Sister ScientiSTS: Margaretta Hare Morris & Elizabeth Carrington Morris
“Sister Scientists” is a book project that will reconstruct the intimate lives of two remarkable but forgotten women who contributed to the fields of botany and entomology. Growing up outside of Philadelphia, Margaretta Hare Morris (1797-1867) and Elizabeth Carrington Morris (1795-1865) turned their backyard into a laboratory where they made significant discoveries that impacted scientific and agricultural knowledge in the mid-nineteenth century. By looking at their biographies as well as their work, readers will come away with a greater understanding of the history of women, the natural sciences on the brink of professionalization, and the complications of knowledge production in a scientific community that at once embraced and viciously critiqued these women and their work.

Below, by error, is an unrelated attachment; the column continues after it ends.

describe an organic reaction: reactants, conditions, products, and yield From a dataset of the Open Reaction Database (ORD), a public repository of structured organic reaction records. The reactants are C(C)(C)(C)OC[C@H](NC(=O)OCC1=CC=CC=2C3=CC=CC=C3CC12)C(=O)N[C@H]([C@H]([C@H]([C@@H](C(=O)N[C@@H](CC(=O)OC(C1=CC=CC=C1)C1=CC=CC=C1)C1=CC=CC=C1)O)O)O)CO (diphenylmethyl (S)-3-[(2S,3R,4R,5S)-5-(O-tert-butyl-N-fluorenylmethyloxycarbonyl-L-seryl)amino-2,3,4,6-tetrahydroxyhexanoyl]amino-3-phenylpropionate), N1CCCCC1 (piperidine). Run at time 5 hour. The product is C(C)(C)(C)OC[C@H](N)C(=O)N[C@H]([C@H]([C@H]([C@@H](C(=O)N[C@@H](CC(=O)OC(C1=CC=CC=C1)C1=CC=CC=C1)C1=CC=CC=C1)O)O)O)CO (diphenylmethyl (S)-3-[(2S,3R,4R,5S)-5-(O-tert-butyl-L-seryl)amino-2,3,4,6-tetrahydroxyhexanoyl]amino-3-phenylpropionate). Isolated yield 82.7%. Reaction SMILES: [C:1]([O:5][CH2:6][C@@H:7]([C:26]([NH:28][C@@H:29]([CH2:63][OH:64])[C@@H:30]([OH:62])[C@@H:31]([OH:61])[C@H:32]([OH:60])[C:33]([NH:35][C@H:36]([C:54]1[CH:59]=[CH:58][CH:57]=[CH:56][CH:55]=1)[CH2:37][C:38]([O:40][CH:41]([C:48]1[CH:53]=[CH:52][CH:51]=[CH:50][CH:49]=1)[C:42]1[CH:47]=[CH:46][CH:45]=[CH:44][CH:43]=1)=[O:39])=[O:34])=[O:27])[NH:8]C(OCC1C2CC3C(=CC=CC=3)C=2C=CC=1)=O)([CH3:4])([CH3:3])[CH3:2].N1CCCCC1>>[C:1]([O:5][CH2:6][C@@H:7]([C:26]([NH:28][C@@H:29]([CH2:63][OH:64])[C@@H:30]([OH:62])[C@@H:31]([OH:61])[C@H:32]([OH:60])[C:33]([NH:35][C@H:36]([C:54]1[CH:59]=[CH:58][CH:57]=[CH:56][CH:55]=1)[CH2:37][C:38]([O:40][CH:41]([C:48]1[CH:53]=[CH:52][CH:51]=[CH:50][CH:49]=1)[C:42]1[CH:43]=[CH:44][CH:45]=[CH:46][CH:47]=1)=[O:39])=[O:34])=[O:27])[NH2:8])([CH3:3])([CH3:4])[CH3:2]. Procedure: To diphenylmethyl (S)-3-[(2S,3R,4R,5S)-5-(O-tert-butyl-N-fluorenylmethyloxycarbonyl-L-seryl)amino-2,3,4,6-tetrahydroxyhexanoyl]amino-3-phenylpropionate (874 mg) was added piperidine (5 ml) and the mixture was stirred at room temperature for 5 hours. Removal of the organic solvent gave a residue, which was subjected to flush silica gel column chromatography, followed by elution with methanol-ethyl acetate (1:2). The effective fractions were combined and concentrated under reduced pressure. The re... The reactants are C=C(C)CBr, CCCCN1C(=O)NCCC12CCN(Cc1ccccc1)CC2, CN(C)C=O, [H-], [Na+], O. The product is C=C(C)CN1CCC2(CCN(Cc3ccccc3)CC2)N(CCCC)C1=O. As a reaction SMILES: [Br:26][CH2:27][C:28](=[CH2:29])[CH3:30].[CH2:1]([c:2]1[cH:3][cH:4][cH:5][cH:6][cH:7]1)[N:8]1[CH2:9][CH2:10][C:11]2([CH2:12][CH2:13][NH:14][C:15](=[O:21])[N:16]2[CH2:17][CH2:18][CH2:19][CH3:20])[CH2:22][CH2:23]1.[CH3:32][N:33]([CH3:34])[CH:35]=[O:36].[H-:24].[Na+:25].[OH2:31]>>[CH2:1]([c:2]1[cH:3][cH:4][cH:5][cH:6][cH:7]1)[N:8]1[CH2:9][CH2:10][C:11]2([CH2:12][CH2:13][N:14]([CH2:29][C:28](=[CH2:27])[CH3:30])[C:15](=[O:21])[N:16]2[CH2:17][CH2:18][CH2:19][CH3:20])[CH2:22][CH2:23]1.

A Truly urban tree: the Ailanthus in American cities
Today reviled as invasive, the Ailanthus tree was once celebrated as a delightfully fast-growing and elegant city tree during the early nineteenth century, lining newly paved streets and resisting omnipresent inchworms that infested so many urban trees. However, once its rank smell began to dominate urban air each June, it quickly fell out of favor, and critics tagged it as a filthy foreign invader. By looking at the complicated history of this persistent tree that would eventually gain fame in A Tree Grows in Brooklyn, this project will reveal the changing understandings of urban nature.